The offices of Fox Television happened to be quiet that day: Obama and McCain hadn't done anything worth even mentioning, hurricane Farouk hadn't yet ruined anyone's day, Britney was staying indoors, and no one even know where the Jolie-Pitts were hanging out that week.
Consequently, when there came a flash of light, a squawk from two voices, and a mighty crash from within a closed office, most of the sixth floor took notice.
A brave accounting assistant approached the door to the office, hesitatingly, as there came muffled thumps and voices from an office that was supposed to be vacant all week... it was her boss' office, and he was out of town. Others gathered round her, to bolster her courage, albeit from a safe distance. Finally, she turned the doorknob, pushed the door opened, and stood back.
Amy and I stepped out, supporting each other--we'd landed painfully atop a teak coffee table, and neither of us could walk without limping--and followed by a small panda bear. The three of us stopped, and stared silently at all of the people silently staring at us.
Amy and I did the only thing we could think of: We did an impromptu soft-shoe number, limp-shuffling for the elevator bay, followed by the panda, which ran around our legs like a show-dog. We reached the elevators, a door opened, and without paying any attention whether it was going up or down, we high-kicked aboard and doffed our imaginary top-hats as the doors closed upon us.
When the doors closed, the accounting assistant muttered, "I hate sweeps week."
We had to dance at four other floors before we reached the bottom, whereupon we quick-stepped through the lobby and, once we were outside, ran like our pants were on fire.
We stopped when we reached a park, where we found a water fountain and washed the paint off of our faces, using our gloves as rags.
"So, that's the end," I said as I wiped the last of the black paint from behind my ears. "Now what?"
"Now," Amy said as the panda helped himself to water from the fountain, "we have evidence of how the publishing industry has been intentionally keeping e-books at bay. We can go to the public, to the authors, and to the media, and expose them for the monsters they are."
"And hope the world actually cares," I added.
"Yeah... there's that," she admitted. Amy regarded me, and a funny expression came across her face.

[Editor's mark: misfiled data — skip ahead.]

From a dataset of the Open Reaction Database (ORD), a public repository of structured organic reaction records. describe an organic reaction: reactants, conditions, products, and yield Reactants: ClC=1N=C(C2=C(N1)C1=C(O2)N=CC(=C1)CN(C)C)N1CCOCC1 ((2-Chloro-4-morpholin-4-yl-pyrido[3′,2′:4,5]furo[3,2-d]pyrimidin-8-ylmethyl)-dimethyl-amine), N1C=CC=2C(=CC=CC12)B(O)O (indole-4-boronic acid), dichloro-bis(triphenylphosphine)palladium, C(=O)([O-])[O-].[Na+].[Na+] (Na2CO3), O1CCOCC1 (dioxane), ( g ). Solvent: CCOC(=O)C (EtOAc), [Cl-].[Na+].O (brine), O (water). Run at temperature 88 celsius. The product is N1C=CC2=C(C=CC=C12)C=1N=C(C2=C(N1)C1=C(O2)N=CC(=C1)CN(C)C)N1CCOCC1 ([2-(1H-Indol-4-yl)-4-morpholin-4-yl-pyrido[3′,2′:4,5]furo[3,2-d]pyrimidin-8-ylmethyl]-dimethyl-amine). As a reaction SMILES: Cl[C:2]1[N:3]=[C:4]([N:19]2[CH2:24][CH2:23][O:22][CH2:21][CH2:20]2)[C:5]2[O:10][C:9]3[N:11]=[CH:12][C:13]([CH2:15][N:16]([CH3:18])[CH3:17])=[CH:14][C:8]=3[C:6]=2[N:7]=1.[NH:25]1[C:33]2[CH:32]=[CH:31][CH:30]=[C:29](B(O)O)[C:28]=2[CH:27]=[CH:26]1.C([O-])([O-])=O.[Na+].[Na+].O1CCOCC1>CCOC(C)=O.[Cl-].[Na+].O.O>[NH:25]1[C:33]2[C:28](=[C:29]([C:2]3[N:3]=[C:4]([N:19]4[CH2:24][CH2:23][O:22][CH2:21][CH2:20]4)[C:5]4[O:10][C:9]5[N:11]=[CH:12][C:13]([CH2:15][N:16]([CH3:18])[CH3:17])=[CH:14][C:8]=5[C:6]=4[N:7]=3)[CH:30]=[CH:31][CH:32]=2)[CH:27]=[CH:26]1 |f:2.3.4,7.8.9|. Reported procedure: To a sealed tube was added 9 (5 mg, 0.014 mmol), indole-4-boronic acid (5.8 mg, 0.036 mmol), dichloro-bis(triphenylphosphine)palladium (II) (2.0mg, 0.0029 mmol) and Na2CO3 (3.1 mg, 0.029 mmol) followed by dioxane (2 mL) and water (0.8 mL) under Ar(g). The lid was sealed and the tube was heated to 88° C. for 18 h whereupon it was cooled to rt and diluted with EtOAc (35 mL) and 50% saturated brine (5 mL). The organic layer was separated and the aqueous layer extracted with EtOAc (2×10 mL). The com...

"What?" I said finally.
"Well," she replied, "for an ex-published author, with no espionage experience, who fell clumsily into a trap, almost got himself killed escaping, was crazy enough to go back, and unlucky enough to fight with a 2-ton panda, you handled yourself pretty good back there."
"Thanks. I think. And may I say that, as I repeatedly got the s**t kicked out of me, I never had better company."
"Thank you," she said, and actually blushed a bit. (Actually, it might have been from my cussing.)
"What will you do now?" I asked.
"Well," Amy replied, "I've got to find work again. Fortunately, I'm pretty sure this is Washington, D.C. That means there are lots of non-commercial editing jobs about, if I can get one. Places where maintaining tight-fisted control over profits is not so vital as commercial publishing. You know... like academic textbooks. And how about you?"
"Mmm," I thought. "Well, all of this might make an interesting germ for a story, given a bit of polishing and embellishment. I could stand some additional research on the subject matter, though." I moved closer to Amy. "Something a good, experienced commercial editor might be able to provide, with the right... incentive
. Someone who knows the... intimate
details. What do you think?"
And Amy looked at me, with those dark Mediterranean eyes, smiled, and said, "Yeah, good luck with that. Is there a Metro station near here?"
Oh, somewhere in this favored land the sun is shining bright;
The band is playing somewhere, and somewhere hearts are light,
And somewhere men are laughing, and somewhere children shout;
But there is no joy in Mudville - for with Amy, I have struck out!
I am not absolutely sure why, but I will be collecting these installments of "6 of one", and making it available as a collected short story on SteveJordanBooks.com. Unless I come to my senses first.
No pandas were harmed in the telling of this story (unless they were particularly sensitive to cussing).